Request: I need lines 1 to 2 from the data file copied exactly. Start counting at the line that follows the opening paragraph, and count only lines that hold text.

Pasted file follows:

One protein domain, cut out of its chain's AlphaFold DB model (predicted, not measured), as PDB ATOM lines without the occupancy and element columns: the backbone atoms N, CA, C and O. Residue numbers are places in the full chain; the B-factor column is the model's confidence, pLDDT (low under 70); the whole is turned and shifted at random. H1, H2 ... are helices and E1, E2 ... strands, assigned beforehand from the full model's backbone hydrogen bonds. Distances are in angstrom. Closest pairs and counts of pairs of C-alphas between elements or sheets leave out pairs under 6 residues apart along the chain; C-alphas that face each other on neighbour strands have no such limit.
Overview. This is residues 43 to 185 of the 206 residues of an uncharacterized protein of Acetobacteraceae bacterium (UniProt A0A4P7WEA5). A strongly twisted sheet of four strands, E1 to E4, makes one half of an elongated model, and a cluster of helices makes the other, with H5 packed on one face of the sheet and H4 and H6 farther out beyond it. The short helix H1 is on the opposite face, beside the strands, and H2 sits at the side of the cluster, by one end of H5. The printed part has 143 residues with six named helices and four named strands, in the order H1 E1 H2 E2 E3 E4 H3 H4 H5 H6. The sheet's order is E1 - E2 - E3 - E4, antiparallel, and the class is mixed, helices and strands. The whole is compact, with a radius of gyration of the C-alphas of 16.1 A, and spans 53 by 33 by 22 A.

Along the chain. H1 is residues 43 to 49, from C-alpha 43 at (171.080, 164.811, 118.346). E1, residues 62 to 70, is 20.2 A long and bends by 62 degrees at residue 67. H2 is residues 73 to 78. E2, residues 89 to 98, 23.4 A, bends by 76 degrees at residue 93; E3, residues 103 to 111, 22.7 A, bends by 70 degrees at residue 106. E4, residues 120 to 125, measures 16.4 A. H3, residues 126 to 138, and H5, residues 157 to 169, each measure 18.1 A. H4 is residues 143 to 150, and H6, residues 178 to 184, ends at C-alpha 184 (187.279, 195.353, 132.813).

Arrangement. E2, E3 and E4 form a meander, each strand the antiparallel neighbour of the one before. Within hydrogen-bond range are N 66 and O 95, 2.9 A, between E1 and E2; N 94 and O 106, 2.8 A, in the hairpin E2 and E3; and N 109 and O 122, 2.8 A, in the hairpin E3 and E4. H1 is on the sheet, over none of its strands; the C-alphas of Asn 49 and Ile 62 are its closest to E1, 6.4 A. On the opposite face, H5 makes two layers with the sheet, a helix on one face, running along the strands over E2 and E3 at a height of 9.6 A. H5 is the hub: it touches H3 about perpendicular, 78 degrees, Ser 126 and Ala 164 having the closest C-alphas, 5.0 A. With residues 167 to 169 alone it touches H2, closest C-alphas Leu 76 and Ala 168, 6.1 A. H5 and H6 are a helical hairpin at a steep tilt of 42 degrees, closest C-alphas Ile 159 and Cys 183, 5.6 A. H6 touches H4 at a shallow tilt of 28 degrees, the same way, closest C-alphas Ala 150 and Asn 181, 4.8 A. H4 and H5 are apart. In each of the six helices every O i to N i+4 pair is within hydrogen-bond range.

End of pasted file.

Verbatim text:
Overview. This is residues 43 to 185 of the 206 residues of an uncharacterized protein of Acetobacteraceae bacterium (UniProt A0A4P7WEA5). A strongly twisted sheet of four strands, E1 to E4, makes one half of an elongated model, and a cluster of helices makes the other, with H5 packed on one face of the sheet and H4 and H6 farther out beyond it. The short helix H1 is on the opposite face, beside the strands, and H2 sits at the side of the cluster, by one end of H5. The printed part has 143 residues with six named helices and four named strands, in the order H1 E1 H2 E2 E3 E4 H3 H4 H5 H6. The sheet's order is E1 - E2 - E3 - E4, antiparallel, and the class is mixed, helices and strands. The whole is compact, with a radius of gyration of the C-alphas of 16.1 A, and spans 53 by 33 by 22 A.

Along the chain. H1 is residues 43 to 49, from C-alpha 43 at (171.080, 164.811, 118.346). E1, residues 62 to 70, is 20.2 A long and bends by 62 degrees at residue 67. H2 is residues 73 to 78. E2, residues 89 to 98, 23.4 A, bends by 76 degrees at residue 93; E3, residues 103 to 111, 22.7 A, bends by 70 degrees at residue 106. E4, residues 120 to 125, measures 16.4 A. H3, residues 126 to 138, and H5, residues 157 to 169, each measure 18.1 A. H4 is residues 143 to 150, and H6, residues 178 to 184, ends at C-alpha 184 (187.279, 195.353, 132.813).